Class notes for Chapter#1.pdf - Chapter 1 Linear Regression with One Predictor Variable 1.1 Statistical Relation Between Two Variables To motivate

Class notes for Chapter#1.pdf - Chapter 1 Linear Regression...

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Chapter 1. Linear Regression with One Predictor Variable 1.1 Statistical Relation Between Two Variables To motivate statistical relationships, let us consider a mathematical relation between two mathematical variables x and y . This may be represented by a functional rela- tion; y = f ( x ) , (1) which says that given a value of x, there is a unique value of y, which can be exactly determined. 1 For example, the relation between the number of hours( x ) driven on a car and distance ( y ) travelled may be given by y = cx, where c is the constant speed. There are many examples in physical and other sciences of such relations, known as the deterministic or exact relationship. To define a statistical relationship, we re- place the mathematical variables by ran- dom variables, X and Y and add a random component of error representing devia- tion from the true relation is given by y = f ( x ) + (2) 2
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Here ( x, y ) represent a typical value of the bi- variate random variable ( X, Y ) . Such a relation is also known as stochas- tic relation and models the random phe- nomenon where (i) there is tendency of Y values to vary around a smooth function and (ii) there is a random scatter of points around this systematic component. Figure 1.1 presents the plot of heights and weights of 23 students enrolled in my 2001 class of STAT360 (for the data given in Table 1.1). 3 This graph shows the tendency of the data to vary around a straight line. This ten- dency of the variation in weights as func- tion of height is called linear trend. Since the points do not fall on a straight line, it may be suitable to use a statistical rela- tionship, i.e. y = β 0 + β 1 x + where β 0 and β 1 are unknown constants, x represents height and y represents weight, and represents a random error. The subject matter of this course is the study of such relationships. 4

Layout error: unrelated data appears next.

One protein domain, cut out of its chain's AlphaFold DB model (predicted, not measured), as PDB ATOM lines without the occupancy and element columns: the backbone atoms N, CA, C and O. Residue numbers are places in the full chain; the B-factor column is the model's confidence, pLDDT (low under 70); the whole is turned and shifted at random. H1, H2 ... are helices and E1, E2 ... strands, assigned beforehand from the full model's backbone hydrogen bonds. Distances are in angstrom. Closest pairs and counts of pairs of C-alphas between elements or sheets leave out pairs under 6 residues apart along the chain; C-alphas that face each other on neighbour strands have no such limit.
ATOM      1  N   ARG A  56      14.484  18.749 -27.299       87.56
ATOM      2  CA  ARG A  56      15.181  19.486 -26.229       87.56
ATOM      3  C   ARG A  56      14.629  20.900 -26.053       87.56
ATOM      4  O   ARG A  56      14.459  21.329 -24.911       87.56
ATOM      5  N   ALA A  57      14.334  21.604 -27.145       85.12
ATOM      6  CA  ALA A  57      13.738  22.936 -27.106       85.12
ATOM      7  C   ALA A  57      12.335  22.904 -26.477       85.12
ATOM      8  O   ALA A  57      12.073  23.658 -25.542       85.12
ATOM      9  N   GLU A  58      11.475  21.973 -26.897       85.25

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Figure 1.1 Scatter Plot of Height-Weight Data of STAT360 2001 Class 5 Table 1.1 Heights and Weights of 23 Students in STAT 360 Class of 2001 Student ID Height(Cms.) Weight(Kgs.) 4126548 183.00 77.09 4281675 177.80 90.70 4100212 172.72 81.63 4411919 167.64 49.88 5936748 162.56 45.35 5919460 162.56 54.42 5945267 172.72 72.56 4276051 177.80 74.83 4084489 172.72 54.42 4139615 185.42 92.97 5928281 180.34 81.63 5922763 172.72 80.72 3630137 180.34 70.29 4751612 158.00 55.00 4767098 163.00 50.00 4767209 158.00 42.00 4766733 182.00 72.00 4766164 166.00 60.00 4763661 168.00 62.00 4766970 163.00 55.00 4763734 170.00 65.00 3952312 172.72 95.23 5928389 162.56 72.56 6
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1.2 Regression Models Terminology: Regression The conditional expectation given by m ( x ) = E ( Y | X = x ) in a bivariate setting is called regression of Y on X . The term regression was used by Sir Francis Galton (1822-1911) in study- ing the height of the offsprings as a func- tion of the heights of their parents in a paper entitled ”Regression towards medi- ocrity in hereditary stature” ( Nature , vol. 15, pp.507-510). 7 In this paper Galton reported on his discov- ery that ”the offsprings did not resemble their parents in size but tend to be always more mediocre [i.e. more average] than they - to be smaller than the parents if par- ents were large; to be larger than parents if they were very small...” Thus the random variable Y may be as- sumed to vary around its mean m ( x ) as a function of X , and denoting the random deviation Y m ( x ) by , we can write Y = m ( x ) + (3) Note that the probability distribution of
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